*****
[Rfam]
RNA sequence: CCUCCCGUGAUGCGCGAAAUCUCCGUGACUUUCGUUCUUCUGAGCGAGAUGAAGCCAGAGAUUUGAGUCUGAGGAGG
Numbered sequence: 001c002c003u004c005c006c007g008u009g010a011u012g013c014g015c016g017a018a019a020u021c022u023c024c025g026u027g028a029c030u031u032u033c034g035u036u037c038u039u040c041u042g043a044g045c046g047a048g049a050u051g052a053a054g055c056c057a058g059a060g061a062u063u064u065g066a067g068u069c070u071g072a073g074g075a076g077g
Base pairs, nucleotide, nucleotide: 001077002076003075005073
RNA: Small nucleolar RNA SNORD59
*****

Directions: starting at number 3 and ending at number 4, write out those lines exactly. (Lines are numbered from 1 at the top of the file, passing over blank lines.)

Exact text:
Numbered sequence: 001c002c003u004c005c006c007g008u009g010a011u012g013c014g015c016g017a018a019a020u021c022u023c024c025g026u027g028a029c030u031u032u033c034g035u036u037c038u039u040c041u042g043a044g045c046g047a048g049a050u051g052a053a054g055c056c057a058g059a060g061a062u063u064u065g066a067g068u069c070u071g072a073g074g075a076g077g
Base pairs, nucleotide, nucleotide: 001077002076003075005073